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Neil Enns - Isn't Microsoft at a cultural disadvantage in the cell phone market?

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The Japanese and European cell phone users are seen as far more advanced than those in the United States. So, we wondered if that put Microsoft at a disadvantage, because Microsoft's headquarters are located in the United States.

Neil, a program manager on the SmartPhone team at Microsoft, answers that their developers actually did most of their research in Europe and Japan. Plus, he has an funny story about a taxi driver and why he has three cell phones.

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  • sbcsbc GW R/Me
    I wonder which country has the most coverage? Perhaps the UK (over 98% I think). Also the home of Vodaphone (quite big world wide I gather - this is illustrated by the fact they were considering buying AT&T Wireless, the second biggest mobile operator in the US, and they also have a 45% stake in Verizon, the biggest operator in the US)
  • Yep. Nothing helps you understand a market than living and working in it. When I worked for MS (in the UK, developing for phones), they (the people from Seattle who came over) were so full of their ideas that they couldn't absorb what we were telling them about the UK and european markets. The result was that the sales guys pitched completely wrongly, the PMs tried to leverage Redmond's ideas where they didn't fit, and the whole thing was a disaster.

    Ironically I went on to work at a company doing largely the same thing as MS were doing here 4 years ago and who are making a huge success of it. I don't think that just the time was wrong.

  • NeilNeil Neil
    sbc wrote:
    I wonder which country has the most coverage?


    Some of the nordic countries get up to right near 100%, I believe. I'm asking some of our market research guys, if I find out I'll post back.

    Another interesting number to look at is number of cellphones per capita. I believe there are some countries where the number is greater than 1!

    Neil
  • I'm pretty sure here in the UK we have something like 62m phones with a population of (around) 58m.  That's more than 1! I know lots of people that have more than 1.  My best friend has two at the moment, one personal and one for business.  It's pretty common over here.  I just have the one though Wink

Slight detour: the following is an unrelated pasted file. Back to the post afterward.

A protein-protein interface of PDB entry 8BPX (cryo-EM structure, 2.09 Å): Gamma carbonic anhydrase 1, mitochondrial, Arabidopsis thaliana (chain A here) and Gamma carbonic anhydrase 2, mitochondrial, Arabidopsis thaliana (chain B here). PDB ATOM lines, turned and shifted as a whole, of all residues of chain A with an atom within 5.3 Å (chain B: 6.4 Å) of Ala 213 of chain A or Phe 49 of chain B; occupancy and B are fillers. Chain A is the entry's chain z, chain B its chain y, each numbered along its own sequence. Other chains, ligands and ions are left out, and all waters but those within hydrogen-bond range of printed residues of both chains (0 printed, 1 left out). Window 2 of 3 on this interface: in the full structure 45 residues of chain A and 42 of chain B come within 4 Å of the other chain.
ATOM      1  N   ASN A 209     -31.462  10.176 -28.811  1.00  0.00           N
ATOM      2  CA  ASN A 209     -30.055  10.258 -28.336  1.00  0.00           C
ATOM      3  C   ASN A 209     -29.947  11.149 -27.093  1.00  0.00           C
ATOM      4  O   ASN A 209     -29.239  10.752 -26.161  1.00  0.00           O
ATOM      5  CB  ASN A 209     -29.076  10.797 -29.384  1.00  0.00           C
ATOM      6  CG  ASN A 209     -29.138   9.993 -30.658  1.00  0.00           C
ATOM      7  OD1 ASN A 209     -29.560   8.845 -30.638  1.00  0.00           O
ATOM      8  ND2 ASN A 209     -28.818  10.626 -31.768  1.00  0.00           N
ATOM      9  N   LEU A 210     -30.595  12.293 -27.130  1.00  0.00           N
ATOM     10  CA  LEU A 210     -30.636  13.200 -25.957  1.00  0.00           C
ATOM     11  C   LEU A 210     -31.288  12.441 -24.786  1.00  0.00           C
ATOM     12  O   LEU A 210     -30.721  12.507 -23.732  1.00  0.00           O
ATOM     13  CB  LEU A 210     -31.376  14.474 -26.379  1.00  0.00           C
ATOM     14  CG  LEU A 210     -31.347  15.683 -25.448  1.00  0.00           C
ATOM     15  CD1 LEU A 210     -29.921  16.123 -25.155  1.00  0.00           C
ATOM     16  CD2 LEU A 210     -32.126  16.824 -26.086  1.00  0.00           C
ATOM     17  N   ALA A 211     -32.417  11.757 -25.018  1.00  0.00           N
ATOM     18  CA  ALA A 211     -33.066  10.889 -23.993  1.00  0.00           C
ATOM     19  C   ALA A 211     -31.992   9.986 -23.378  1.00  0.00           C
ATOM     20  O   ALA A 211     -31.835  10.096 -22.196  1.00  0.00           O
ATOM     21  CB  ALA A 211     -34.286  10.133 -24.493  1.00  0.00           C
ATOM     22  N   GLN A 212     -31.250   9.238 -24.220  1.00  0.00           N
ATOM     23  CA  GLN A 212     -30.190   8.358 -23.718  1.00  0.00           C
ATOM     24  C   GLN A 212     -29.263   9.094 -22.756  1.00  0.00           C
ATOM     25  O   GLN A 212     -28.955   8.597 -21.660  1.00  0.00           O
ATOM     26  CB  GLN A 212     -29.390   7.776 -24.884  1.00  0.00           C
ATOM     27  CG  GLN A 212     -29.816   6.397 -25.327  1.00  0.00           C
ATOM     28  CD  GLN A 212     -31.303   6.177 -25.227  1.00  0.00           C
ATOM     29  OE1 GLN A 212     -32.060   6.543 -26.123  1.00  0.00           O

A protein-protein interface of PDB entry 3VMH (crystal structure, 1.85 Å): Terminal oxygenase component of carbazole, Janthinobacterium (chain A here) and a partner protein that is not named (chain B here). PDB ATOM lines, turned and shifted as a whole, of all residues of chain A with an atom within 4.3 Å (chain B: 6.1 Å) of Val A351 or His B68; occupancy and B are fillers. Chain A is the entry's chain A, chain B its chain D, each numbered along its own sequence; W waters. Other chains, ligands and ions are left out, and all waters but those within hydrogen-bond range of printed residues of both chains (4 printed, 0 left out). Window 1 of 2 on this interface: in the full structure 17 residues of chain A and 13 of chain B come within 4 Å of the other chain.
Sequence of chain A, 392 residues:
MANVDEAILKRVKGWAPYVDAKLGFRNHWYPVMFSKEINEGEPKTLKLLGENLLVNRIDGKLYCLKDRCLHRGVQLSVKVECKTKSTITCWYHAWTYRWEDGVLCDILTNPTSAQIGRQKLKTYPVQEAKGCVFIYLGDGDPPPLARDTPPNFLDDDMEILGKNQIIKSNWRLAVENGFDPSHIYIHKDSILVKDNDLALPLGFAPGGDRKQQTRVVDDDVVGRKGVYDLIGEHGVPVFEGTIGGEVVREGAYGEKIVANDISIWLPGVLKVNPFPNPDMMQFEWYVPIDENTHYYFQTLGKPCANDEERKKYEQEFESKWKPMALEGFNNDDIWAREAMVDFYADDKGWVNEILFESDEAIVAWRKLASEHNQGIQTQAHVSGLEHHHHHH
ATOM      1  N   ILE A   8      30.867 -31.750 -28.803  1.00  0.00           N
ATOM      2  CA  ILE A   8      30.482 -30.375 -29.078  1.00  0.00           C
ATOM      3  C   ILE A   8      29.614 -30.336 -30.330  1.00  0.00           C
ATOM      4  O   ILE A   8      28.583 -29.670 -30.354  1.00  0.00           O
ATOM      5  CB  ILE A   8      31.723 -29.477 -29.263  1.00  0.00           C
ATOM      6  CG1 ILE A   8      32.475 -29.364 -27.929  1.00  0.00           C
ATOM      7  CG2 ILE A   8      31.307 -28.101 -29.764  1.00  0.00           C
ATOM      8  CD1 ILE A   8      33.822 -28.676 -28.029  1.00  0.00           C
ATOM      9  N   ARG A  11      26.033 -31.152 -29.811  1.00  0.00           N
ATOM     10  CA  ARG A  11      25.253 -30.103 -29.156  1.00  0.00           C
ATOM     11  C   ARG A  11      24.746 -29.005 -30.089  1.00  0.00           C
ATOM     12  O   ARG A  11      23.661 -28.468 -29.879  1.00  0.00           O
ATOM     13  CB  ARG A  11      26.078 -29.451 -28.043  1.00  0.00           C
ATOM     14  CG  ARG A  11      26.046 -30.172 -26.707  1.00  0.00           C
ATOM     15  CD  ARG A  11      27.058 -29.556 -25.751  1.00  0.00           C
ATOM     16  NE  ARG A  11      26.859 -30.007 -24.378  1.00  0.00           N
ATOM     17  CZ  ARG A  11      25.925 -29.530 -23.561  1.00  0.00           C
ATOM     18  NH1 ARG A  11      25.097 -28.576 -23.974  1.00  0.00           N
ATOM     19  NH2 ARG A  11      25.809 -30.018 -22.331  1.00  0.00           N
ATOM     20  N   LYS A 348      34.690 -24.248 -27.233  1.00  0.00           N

• it depends how you count
    phones people own (including those which are not used) or only those phones which are used


    i currently own 3 cell phones but i use only one because i've got only one sim-card and one phone is enough for me
    the Moto MPx200 Wink (but i still have Win02 on it, can't get Win03 for the phone, anyone an idea?)

  • Grr, this is what I was talking about in my last post. Ignorance of the European mobile markets! Smiley In Finland it was common three or four years ago for people to carry around - if not two phones - then two SIMs. This is because the carriers had such wildly confusing and different tariffs that it was a real moneysaver to actually switch to a different SIM card / tariff at different times of the day. Benefon actually released a phone which had two SIM card slots, though I can't imagine them making a great job of the UI. I don't know if the situation persists, so I guess I'm the ignorant one now. Smiley Come to think of it I think Nokia were considering - or actually got around to - releasing a dual SIM phone.
  • I work for Vodafone UK... I have to say some of the attitudes of the Americans are very confusing!

    Paying to receive a call...? WTF?  That's just asking for trouble! 

    Not having a seperate "area code" for mobile... They're mobile - not tied to your state!

    Complete underuse of SMS.  I SMS my boss to let him know he should be in a meeting Smiley

    Push to Talk.  What the hell is that about?  We keep trying to roll it out here but it isn't as quick, convenient or as usable as SMS.

    Chosing 1900MHz as your GSM standard... When the rest of the world uses 1800.

    I still can't beleive your interconnect agreements.  OK, we were a little slow interconnecting between UK Operators, but almost any service launched now has European coverage from day one... Yet I still can't reliably send SMS to the States!

    Whew! Rant over Smiley

    As for me, I have a work phone/Blackberry, a personal phone and whatever phone I'm testing.

    Terry

  • Jeremy WJeremy W that blogging guy
    I have to say that so far Neil is by far my favourite interviewee. When are we going to see Zoe and Gretchen get interviewed? Wink
  • Frankie FreshFrankie Fresh .NET Developer and so much more.
    Welcome to the wonderful, confusing world of the American Cell Phone Market. I used to live in Germany and was blown away by the quality of the network, designs and pricing plans.

    First of all, we call them Cell phones, which confused my European friends right away.  Overseas, they're "Mobile Phones." This is just the start of confusion.

    Sim Cards

    SIM cards and GSM cards are new to the US and were virtually unheard of when I went to Germany in 2000.  I was totally amazed that the chip contained the phone number, stored contacts, and even provided for security. You could switch phones. One time, in a club, a friend of mine's phone died. She put her chip in my phone (which had a full charge) and made a call.  I was amazed again.

    Paying for Incoming Calls

    WTF, indeed.  Well, there used to be a good reason for this.  Back in the 80's when cell phones were the size of small laptops or were installed inside cars, the "over the air" network was not fully developed.  So, the concept of "air time" originated when you paid for the call plus the use of the radio waves transmitting your call.  At the time, car/cell phones were a luxury for a chosen few.  Top of the line Doctors, high powered lawyers, and stock brokers had them to stay "connected" and "reachable" at all times.